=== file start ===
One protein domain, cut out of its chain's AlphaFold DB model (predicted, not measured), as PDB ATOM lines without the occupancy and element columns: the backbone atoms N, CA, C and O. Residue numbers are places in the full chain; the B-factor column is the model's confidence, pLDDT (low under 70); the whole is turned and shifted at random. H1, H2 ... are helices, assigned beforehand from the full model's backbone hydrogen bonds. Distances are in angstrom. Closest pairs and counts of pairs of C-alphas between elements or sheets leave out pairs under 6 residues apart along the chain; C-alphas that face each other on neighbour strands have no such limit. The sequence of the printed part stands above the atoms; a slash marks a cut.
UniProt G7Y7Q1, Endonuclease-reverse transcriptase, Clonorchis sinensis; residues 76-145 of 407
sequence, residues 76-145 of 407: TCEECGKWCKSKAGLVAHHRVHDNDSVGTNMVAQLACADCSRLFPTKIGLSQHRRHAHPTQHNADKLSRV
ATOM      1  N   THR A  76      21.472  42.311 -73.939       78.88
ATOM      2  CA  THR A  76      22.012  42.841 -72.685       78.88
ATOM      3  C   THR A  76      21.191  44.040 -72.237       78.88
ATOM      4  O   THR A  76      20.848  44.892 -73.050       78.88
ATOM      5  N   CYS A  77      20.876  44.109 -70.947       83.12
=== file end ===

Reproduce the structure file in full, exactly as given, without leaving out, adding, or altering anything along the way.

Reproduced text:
One protein domain, cut out of its chain's AlphaFold DB model (predicted, not measured), as PDB ATOM lines without the occupancy and element columns: the backbone atoms N, CA, C and O. Residue numbers are places in the full chain; the B-factor column is the model's confidence, pLDDT (low under 70); the whole is turned and shifted at random. H1, H2 ... are helices, assigned beforehand from the full model's backbone hydrogen bonds. Distances are in angstrom. Closest pairs and counts of pairs of C-alphas between elements or sheets leave out pairs under 6 residues apart along the chain; C-alphas that face each other on neighbour strands have no such limit. The sequence of the printed part stands above the atoms; a slash marks a cut.
UniProt G7Y7Q1, Endonuclease-reverse transcriptase, Clonorchis sinensis; residues 76-145 of 407
sequence, residues 76-145 of 407: TCEECGKWCKSKAGLVAHHRVHDNDSVGTNMVAQLACADCSRLFPTKIGLSQHRRHAHPTQHNADKLSRV
ATOM      1  N   THR A  76      21.472  42.311 -73.939       78.88
ATOM      2  CA  THR A  76      22.012  42.841 -72.685       78.88
ATOM      3  C   THR A  76      21.191  44.040 -72.237       78.88
ATOM      4  O   THR A  76      20.848  44.892 -73.050       78.88
ATOM      5  N   CYS A  77      20.876  44.109 -70.947       83.12